Tuberculosis (TB) is caused by the Mycobacterium tuberculosis complex (MTBC) and remains a major global public health concern. This study aimed to determine the prevalence of drug resistance and the genetic variation among MTBC population in pulmonary tuberculosis patients co-infected with Malaria at Jamot Hospital in Yaoundé-Cameroon. This was a 12 months cross-sectional study that enrolled 336 participants aged 15 years and above. Following sputum culture on solid media, drug resistance was detected using the proportion method and later confirmed by the Line Probe Assay. Isolates were further subjected to molecular characterization using spoligotyping. Amongst the 336 TB patients registered in this study, there were 17 (5.05%) TB-Malaria co-infected patients. Overall, in 25 (12.88%) patients the bacteria were resistant to at least one anti-TB drug, of which, 3 (1.54%) were co-infected with malaria. Multidrug-resistance (MDR) was observed in 2 cases (1.02%), 1 (0.51%) of which was in a TB-Malaria co-infected patient. M. tuberculosis was the only species identified. The T1 (60%) and the LAM10_CAM (27.5%) families were the most prevalent genetic families both in TB-malaria co-infected and in mono-infected TB patients. The description of drug resistance prevalence and of the M. tuberculosis genetic diversity is expected to contribute to improving the TB case management in Cameroon.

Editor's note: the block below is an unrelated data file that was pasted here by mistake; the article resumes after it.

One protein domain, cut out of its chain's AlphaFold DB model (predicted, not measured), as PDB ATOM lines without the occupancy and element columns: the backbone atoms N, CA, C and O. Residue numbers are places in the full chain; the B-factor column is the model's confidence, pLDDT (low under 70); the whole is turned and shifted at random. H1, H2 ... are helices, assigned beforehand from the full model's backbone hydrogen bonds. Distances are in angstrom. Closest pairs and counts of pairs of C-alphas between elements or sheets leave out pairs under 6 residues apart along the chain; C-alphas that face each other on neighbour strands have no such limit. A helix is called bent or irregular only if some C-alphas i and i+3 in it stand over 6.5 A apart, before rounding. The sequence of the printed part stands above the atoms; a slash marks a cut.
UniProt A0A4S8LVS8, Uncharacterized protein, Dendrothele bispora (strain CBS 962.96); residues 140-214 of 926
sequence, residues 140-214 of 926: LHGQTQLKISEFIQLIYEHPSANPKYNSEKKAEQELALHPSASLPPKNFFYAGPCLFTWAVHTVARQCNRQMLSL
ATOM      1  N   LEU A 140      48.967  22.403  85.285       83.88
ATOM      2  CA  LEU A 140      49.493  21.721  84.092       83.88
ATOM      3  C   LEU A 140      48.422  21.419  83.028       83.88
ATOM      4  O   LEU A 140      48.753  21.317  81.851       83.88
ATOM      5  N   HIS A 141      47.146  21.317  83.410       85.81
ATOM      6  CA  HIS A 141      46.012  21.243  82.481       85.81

Key words: Pulmonary tuberculosis, multidrug resistance, line probe assay, spoligotyping, genetic diversity, HJY, co-infection.
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